(3) The notification letter or e-mail must indicate, as appropriate, that the applicant and/or its application/proposal was not eligible for award consideration based on the threshold eligibility review, or not selected for award based on the ranking/scoring of its application/proposal, and generally explain the reasons why. It must also advise the applicant that it may request a fuller debriefing (and notify the applicant that it must make its debriefing request within fifteen calendar days of receiving the notification letter or e-mail) of the basis for the ineligibility determination or selection decision. Debriefings, however, are not required when an applicant's proposal/application is rejected solely because it failed to meet a submission deadline date specified in section IV of the announcement (e.g., it was received, postmarked, etc., after the deadline established in the announcement making it a late proposal/application).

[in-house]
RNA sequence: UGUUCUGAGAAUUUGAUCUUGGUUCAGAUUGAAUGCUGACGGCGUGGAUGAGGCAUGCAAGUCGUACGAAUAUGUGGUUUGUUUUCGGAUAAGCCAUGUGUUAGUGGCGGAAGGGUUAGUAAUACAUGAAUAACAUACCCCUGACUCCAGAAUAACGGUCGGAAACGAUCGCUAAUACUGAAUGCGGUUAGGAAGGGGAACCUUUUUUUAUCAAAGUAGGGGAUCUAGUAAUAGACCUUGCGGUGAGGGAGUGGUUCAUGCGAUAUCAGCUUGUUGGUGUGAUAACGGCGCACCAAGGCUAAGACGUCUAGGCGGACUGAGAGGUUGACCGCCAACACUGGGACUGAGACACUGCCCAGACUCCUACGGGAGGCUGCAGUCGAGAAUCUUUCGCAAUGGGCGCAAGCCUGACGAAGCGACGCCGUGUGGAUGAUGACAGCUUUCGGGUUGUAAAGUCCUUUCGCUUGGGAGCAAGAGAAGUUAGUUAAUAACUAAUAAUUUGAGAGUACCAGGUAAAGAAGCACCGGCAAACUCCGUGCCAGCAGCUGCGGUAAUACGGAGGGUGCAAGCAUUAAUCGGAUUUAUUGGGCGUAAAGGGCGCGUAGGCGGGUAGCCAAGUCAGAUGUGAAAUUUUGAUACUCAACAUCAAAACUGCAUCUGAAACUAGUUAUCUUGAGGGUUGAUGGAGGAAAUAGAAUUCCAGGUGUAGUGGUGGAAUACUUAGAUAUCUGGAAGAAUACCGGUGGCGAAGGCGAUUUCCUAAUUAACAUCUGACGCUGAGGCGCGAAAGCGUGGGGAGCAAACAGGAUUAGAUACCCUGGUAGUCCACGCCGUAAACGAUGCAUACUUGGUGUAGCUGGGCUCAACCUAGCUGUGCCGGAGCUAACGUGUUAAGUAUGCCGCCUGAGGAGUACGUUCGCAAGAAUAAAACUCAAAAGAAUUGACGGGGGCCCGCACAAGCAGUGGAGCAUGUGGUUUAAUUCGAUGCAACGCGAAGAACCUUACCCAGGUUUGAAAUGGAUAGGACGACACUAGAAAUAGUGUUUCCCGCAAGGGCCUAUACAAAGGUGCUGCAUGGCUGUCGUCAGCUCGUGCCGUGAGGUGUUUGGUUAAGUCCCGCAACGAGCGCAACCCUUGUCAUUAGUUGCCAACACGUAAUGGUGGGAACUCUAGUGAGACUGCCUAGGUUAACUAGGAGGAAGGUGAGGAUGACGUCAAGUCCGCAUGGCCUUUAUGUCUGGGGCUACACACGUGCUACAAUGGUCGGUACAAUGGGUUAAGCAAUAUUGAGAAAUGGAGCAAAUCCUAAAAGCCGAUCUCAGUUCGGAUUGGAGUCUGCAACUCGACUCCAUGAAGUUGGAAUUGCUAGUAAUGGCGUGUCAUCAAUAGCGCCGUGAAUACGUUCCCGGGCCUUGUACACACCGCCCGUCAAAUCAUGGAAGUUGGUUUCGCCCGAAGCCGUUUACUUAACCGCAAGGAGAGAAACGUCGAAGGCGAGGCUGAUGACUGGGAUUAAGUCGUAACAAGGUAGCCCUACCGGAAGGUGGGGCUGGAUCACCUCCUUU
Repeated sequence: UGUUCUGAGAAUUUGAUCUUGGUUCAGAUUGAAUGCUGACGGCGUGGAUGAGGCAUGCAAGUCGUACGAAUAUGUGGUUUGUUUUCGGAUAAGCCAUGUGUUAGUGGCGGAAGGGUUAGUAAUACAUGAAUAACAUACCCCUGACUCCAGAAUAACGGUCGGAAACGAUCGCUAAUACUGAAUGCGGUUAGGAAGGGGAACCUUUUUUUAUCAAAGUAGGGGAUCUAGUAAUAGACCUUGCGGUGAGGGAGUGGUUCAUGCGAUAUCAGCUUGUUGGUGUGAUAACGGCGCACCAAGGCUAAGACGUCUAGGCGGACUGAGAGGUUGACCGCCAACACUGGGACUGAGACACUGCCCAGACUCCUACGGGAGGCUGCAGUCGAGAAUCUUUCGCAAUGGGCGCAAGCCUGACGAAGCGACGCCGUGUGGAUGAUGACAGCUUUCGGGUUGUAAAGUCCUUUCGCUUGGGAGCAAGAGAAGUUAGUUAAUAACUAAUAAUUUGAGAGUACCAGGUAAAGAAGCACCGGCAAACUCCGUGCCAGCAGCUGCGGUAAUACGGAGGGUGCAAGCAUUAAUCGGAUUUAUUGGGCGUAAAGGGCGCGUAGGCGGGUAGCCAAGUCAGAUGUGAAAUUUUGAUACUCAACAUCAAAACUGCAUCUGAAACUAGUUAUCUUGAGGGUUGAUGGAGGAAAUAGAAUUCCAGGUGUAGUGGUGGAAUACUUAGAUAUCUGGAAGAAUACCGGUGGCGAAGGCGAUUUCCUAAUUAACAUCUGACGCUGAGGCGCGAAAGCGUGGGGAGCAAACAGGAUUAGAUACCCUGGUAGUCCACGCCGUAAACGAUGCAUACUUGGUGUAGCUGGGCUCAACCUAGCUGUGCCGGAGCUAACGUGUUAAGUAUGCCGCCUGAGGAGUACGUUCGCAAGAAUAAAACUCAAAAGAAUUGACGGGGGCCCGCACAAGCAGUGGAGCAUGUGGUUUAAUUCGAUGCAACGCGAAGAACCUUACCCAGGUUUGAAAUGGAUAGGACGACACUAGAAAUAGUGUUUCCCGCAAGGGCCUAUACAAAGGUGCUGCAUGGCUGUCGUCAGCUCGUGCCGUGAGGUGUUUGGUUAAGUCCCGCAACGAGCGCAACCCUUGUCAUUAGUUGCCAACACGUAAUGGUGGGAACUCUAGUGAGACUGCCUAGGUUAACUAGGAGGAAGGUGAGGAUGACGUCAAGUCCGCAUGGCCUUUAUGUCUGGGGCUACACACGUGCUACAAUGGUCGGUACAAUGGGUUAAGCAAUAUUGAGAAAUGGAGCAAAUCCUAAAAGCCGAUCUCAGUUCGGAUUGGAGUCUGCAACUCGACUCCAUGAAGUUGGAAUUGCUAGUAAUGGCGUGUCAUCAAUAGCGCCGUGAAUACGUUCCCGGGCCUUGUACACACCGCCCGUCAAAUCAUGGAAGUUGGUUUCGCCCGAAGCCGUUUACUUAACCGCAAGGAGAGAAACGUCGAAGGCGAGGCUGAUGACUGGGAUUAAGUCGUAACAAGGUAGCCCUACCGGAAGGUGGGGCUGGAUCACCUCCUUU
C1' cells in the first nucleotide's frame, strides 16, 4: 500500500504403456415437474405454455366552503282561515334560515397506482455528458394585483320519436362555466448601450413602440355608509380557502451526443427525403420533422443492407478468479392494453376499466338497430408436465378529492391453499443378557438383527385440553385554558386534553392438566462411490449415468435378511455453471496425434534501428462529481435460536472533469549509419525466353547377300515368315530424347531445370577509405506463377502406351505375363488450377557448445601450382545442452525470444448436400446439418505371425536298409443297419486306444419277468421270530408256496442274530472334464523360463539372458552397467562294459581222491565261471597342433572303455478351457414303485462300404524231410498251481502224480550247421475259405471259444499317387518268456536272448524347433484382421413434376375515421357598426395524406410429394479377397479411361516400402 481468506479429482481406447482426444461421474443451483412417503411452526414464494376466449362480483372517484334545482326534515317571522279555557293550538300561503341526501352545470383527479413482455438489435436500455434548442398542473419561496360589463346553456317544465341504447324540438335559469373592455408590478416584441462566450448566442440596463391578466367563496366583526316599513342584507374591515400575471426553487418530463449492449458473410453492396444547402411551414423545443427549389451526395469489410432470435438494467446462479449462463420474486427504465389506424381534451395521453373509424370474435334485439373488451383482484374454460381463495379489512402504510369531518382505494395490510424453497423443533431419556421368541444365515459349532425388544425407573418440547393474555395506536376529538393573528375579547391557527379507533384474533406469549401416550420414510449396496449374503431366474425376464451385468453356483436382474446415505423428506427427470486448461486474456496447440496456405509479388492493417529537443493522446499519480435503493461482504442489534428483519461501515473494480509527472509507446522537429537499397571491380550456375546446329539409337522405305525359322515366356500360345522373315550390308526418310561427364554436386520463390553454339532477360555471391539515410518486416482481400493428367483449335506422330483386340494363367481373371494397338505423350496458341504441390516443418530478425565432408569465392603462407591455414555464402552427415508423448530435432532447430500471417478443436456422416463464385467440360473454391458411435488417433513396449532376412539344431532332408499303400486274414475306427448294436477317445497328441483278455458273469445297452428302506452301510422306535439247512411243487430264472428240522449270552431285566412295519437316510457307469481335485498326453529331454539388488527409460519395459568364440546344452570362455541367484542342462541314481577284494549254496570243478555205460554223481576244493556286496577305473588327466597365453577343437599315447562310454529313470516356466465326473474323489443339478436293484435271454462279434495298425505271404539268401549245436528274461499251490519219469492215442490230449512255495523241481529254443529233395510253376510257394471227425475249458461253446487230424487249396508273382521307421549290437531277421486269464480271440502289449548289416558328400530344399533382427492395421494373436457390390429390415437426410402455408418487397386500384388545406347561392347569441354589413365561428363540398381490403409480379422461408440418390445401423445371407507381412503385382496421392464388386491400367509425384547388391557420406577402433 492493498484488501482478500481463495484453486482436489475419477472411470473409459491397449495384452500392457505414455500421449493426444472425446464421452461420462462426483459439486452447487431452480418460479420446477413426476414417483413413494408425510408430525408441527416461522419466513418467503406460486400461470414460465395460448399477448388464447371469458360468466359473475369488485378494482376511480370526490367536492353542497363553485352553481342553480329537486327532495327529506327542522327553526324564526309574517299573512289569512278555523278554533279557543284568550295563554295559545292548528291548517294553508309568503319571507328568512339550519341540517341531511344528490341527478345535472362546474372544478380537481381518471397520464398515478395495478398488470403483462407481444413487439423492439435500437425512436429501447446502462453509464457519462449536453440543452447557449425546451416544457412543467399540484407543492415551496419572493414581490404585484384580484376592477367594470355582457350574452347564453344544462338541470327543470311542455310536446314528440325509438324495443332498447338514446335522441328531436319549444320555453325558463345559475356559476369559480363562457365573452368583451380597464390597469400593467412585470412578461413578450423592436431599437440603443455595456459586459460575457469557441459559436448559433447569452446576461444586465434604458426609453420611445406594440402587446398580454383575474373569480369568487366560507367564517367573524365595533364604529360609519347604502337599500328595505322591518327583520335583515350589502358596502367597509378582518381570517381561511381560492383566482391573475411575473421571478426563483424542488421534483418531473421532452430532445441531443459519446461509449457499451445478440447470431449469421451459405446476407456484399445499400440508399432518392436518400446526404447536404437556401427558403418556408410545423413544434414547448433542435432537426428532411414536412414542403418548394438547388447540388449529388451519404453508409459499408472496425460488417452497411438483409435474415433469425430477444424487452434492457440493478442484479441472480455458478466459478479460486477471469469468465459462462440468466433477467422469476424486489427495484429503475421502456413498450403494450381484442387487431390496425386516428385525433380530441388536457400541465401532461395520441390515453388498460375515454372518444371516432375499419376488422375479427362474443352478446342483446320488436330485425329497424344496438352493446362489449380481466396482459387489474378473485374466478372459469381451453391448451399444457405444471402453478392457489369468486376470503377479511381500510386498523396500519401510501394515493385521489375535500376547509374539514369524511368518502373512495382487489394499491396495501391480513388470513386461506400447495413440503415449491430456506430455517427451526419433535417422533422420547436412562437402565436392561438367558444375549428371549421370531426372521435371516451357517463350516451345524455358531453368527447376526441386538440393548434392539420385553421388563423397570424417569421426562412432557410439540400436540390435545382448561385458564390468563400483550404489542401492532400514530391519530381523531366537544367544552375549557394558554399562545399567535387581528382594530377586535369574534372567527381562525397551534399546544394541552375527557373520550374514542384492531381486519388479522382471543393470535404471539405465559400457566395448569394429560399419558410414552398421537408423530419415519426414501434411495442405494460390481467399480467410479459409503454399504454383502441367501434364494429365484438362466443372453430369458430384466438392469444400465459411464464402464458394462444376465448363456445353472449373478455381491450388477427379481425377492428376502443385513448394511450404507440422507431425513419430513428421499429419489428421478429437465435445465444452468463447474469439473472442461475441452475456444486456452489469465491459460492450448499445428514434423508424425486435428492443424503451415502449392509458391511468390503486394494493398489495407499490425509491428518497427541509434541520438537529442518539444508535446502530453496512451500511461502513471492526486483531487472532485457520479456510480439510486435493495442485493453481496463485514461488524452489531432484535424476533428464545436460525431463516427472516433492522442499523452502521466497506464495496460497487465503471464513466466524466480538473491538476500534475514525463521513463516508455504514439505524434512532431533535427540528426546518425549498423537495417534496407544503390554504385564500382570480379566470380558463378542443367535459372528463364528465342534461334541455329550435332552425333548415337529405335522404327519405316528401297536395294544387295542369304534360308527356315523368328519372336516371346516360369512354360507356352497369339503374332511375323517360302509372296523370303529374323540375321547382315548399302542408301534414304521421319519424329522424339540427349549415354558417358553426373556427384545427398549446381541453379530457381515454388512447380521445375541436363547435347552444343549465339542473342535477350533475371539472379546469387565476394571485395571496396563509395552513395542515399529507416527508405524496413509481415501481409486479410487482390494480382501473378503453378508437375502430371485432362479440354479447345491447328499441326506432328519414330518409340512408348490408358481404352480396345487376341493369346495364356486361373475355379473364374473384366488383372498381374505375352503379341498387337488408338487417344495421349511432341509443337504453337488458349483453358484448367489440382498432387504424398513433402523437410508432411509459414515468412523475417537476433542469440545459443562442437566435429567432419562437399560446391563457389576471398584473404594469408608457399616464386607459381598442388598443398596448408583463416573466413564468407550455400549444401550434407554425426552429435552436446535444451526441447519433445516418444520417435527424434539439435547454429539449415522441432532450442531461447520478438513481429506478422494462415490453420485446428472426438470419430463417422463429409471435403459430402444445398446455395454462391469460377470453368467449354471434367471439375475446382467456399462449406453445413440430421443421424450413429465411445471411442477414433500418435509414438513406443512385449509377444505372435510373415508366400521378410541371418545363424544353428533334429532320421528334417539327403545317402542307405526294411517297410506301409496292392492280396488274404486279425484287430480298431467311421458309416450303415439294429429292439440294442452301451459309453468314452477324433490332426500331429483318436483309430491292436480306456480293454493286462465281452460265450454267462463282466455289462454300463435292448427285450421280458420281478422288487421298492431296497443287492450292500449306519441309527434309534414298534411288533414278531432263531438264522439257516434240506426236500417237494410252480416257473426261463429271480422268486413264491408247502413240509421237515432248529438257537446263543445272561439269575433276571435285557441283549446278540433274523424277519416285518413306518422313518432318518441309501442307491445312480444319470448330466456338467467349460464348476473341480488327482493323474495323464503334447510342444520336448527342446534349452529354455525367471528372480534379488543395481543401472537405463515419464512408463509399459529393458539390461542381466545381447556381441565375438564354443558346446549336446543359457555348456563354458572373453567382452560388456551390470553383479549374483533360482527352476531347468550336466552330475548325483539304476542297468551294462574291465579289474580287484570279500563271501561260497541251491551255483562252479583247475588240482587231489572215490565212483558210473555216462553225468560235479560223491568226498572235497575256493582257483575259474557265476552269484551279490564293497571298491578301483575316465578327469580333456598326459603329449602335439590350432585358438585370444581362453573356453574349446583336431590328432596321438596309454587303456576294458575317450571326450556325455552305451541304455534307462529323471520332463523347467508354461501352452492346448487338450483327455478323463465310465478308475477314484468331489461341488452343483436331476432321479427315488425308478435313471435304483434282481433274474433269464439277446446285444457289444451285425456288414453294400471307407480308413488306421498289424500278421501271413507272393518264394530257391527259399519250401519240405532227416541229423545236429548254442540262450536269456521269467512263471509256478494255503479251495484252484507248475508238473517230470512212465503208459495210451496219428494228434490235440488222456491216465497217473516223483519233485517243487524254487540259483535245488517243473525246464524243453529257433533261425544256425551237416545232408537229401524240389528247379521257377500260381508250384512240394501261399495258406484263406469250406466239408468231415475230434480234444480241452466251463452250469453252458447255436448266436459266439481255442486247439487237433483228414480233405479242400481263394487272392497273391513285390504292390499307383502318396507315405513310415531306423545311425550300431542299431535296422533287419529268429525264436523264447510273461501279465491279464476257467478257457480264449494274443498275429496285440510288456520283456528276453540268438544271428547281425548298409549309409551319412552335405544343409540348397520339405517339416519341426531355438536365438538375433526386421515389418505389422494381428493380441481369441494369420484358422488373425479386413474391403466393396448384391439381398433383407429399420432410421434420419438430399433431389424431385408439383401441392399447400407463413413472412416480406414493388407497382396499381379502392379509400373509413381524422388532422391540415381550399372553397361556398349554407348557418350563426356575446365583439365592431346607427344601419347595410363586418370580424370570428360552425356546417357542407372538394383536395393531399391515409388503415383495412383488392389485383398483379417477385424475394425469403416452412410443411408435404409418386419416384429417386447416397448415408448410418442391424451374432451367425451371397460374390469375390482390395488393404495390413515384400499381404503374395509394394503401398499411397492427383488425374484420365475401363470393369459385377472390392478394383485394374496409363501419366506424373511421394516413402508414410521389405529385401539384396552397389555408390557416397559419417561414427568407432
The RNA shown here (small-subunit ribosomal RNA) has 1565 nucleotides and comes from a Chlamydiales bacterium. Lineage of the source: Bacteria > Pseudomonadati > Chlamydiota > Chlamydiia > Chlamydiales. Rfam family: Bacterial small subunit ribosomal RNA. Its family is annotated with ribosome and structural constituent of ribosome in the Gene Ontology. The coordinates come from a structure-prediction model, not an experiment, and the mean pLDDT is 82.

d. Debriefings: (1) Debriefings may be done orally (e.g., face to face, telephonically) or in writing at the discretion of the Program Office, although oral debriefings are strongly preferred because they provide a better opportunity to resolve questions and issues in an expedited manner. For oral debriefings, the Program Office will conduct the debriefing of the unsuccessful applicant at a mutually agreeable time and place as soon as practicable after receiving the debriefing request; for written debriefings, the Program Office will provide the unsuccessful applicant with a written debriefing as soon as practicable after receiving the debriefing request. All debriefings, but particularly those for applicants that were deemed ineligible for award consideration for failure to meet the threshold eligibility factors in the announcement, must be conducted in a timely manner so that the applicant has the opportunity to obtain a meaningful remedy if they successfully challenge the ineligibility determination.